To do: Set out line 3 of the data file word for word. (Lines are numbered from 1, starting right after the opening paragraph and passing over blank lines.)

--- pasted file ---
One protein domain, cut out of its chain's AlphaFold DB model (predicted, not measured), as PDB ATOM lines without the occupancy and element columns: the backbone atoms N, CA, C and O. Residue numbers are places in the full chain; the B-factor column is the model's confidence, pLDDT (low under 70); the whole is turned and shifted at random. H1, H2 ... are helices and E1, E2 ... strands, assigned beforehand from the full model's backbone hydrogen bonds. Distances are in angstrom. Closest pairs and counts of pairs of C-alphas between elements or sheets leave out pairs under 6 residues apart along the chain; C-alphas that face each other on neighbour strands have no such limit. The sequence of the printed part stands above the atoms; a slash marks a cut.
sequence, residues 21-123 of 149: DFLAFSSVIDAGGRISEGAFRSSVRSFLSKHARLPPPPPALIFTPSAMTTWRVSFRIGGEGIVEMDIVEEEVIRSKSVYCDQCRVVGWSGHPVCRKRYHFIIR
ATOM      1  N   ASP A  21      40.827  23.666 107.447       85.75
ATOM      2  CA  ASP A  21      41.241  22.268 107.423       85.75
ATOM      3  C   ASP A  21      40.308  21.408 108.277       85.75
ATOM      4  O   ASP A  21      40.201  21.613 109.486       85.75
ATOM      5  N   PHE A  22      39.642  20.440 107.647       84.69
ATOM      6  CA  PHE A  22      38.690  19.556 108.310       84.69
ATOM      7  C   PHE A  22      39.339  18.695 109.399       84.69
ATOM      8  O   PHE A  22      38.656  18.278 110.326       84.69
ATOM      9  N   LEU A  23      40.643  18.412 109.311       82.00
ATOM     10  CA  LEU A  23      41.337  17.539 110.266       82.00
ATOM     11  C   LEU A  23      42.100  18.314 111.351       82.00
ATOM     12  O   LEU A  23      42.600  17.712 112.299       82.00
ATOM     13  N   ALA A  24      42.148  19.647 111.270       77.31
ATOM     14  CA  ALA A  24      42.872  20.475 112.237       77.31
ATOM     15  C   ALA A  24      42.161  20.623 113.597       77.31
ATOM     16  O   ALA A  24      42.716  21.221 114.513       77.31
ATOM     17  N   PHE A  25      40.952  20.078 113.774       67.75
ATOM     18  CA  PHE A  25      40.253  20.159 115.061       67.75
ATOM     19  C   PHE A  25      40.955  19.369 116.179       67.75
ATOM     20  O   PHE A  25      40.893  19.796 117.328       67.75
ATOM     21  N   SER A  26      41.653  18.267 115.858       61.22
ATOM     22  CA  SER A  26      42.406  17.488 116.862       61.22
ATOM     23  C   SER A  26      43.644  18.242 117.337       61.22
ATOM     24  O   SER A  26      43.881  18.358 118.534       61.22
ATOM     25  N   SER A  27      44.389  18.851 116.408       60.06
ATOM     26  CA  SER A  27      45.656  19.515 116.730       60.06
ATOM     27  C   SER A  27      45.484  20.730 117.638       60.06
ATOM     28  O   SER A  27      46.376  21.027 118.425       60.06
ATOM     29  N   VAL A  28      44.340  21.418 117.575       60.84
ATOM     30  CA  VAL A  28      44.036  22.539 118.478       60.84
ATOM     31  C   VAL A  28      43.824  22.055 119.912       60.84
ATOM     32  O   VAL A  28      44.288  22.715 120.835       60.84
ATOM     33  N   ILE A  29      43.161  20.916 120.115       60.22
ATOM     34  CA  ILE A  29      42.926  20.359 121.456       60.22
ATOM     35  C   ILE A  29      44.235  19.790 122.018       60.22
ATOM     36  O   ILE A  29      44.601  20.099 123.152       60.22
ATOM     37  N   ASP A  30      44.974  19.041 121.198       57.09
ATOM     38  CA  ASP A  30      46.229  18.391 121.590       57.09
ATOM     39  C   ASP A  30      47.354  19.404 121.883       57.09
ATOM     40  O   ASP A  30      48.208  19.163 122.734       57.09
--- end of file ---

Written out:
ATOM      2  CA  ASP A  21      41.241  22.268 107.423       85.75